2. Meanwhile the right wing took on a very effective campaign of demonizing feminism. Femi-nazis and so forth. They convinced the generation growing up in the 80s and since that feminists were neurotic man-haters, very unpleasant and unreasonable people. Girls did not want to identify with such a denigrated group and became afraid to mention sexist behavior for fear of defining themselves as feminazis and bra-burners--crazy, ugly women.

3. Laws against sexism have been very poorly enforced, putting those women who have the courage to complain in a vulnerable position. Men still hold the power in virtually every industry and institution, and they sweep sex discrimination under the rug, along with firing the woman who complains.

4. The media, still owned and run by men, promulgates images of women that satisfy their own fantasies. The emphasis is on sexiness and pleasing men. 

5. Our educational system still glorifies men's wars and says little about the accomplishments of women. I'm tutoring a 16-year-old in US history, and last week he was assigned the task of memorizing the dates of every war in which this country has been involved. But nothing about the essential role of women in raising and protecting families, founding schools, charities, and hospitals, nurturing cultural events, and building communities. All of this has been primarily the work of women--holding together a civilization that men seem intent on destroying through wars and other forms of violence.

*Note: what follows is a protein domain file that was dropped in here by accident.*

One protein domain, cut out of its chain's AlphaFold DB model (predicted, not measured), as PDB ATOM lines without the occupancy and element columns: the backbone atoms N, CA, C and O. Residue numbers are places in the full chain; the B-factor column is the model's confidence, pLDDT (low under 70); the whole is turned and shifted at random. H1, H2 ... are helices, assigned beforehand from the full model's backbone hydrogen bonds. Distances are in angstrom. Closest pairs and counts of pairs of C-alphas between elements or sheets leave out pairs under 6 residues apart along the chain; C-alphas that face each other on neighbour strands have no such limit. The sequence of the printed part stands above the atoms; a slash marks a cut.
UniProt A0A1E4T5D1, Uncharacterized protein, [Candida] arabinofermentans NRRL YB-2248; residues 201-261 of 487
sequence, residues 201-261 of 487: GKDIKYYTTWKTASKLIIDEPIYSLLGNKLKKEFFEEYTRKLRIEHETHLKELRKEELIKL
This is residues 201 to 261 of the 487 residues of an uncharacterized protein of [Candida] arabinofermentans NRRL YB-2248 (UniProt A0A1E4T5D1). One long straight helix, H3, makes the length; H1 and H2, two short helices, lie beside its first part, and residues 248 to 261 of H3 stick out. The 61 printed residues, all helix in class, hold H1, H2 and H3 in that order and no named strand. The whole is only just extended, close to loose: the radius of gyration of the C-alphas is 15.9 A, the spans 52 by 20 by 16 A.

I spoke to a local high school junior English class recently about the women's movement of the 70s (Bless the teacher for inviting me!) and discovered that not a single student had ever heard of Roe v. Wade. I was dumbfounded. They know the dates of every war but nothing about the most important SC decision of the last century--a decision that did more to change our cultural mores that any other single event. Just another instance of relegating "women's issues" to the margins.
My friends in academia tell me also that women's studies' courses are increasingly taught by women who are not sympathetic to women's rights. Very clever strategy by the right wing, I must say.
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Latest Post: October 18, 2011 at 11:27 AM